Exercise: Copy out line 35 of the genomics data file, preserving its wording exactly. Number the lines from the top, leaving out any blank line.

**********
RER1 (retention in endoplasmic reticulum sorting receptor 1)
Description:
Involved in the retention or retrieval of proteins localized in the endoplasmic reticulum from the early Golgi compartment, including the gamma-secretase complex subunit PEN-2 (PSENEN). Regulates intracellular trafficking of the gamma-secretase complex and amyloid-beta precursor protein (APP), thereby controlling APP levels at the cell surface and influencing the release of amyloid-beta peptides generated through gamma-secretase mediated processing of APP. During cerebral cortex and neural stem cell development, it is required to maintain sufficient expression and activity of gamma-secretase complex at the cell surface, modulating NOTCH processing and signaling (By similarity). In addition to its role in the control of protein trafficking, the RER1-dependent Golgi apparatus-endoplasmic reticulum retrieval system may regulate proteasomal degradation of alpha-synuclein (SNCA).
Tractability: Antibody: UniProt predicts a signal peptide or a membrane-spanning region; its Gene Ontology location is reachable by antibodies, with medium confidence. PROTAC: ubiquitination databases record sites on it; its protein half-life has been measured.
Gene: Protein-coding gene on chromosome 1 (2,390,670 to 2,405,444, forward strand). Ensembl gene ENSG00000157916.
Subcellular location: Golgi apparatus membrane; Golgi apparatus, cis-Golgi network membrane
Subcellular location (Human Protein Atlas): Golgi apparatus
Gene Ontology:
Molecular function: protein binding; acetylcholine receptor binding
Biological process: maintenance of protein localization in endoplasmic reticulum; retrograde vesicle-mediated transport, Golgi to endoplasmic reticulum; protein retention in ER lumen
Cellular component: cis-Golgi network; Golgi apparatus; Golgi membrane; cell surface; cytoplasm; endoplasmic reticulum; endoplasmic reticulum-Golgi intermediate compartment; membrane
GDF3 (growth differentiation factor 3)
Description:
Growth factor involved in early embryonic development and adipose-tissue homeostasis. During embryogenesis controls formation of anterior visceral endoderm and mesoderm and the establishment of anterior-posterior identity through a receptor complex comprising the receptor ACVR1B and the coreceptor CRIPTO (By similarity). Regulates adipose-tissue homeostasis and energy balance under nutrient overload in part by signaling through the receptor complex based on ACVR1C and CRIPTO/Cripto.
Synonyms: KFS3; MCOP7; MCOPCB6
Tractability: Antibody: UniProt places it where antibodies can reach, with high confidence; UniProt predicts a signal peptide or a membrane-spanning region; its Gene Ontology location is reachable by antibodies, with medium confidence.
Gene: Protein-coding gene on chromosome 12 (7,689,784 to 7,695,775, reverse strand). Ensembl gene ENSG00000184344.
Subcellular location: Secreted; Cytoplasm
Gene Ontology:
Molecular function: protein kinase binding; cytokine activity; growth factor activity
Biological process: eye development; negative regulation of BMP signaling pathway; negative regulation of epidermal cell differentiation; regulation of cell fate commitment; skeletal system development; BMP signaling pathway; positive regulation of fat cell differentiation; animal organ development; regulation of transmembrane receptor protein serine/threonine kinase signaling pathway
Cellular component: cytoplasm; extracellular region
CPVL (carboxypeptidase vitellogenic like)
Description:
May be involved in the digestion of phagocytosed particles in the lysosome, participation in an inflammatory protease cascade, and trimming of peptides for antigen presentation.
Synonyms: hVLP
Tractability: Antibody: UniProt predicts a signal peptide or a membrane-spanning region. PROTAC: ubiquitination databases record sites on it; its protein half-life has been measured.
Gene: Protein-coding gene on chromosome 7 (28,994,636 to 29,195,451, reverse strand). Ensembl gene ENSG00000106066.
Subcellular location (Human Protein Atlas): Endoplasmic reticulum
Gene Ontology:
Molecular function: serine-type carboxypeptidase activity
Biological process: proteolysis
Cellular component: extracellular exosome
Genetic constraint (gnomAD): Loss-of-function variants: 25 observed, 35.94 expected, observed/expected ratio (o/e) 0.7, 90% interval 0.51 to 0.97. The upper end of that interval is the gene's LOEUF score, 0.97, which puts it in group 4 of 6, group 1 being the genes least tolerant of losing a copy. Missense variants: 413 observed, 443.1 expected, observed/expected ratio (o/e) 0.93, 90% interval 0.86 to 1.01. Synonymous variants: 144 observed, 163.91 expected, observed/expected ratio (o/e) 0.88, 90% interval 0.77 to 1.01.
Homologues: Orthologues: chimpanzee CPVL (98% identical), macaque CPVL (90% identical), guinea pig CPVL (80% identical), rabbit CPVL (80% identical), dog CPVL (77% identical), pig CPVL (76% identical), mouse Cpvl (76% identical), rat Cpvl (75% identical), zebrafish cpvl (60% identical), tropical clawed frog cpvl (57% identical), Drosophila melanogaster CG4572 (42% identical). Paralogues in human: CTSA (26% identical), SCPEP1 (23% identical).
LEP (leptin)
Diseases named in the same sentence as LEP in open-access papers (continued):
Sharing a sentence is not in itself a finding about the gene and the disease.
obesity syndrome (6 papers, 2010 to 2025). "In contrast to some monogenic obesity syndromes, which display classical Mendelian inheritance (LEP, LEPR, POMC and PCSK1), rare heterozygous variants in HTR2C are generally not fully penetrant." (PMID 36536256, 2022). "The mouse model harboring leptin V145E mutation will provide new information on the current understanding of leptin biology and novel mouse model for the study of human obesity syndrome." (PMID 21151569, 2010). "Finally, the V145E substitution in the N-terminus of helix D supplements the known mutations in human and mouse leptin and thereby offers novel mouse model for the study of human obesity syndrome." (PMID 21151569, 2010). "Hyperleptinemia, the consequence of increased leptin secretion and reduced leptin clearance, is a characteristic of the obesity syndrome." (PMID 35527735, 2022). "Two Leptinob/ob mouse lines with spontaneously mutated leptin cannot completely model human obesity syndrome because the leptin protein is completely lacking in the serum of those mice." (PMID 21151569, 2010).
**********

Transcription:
Homologues: Orthologues: chimpanzee CPVL (98% identical), macaque CPVL (90% identical), guinea pig CPVL (80% identical), rabbit CPVL (80% identical), dog CPVL (77% identical), pig CPVL (76% identical), mouse Cpvl (76% identical), rat Cpvl (75% identical), zebrafish cpvl (60% identical), tropical clawed frog cpvl (57% identical), Drosophila melanogaster CG4572 (42% identical). Paralogues in human: CTSA (26% identical), SCPEP1 (23% identical).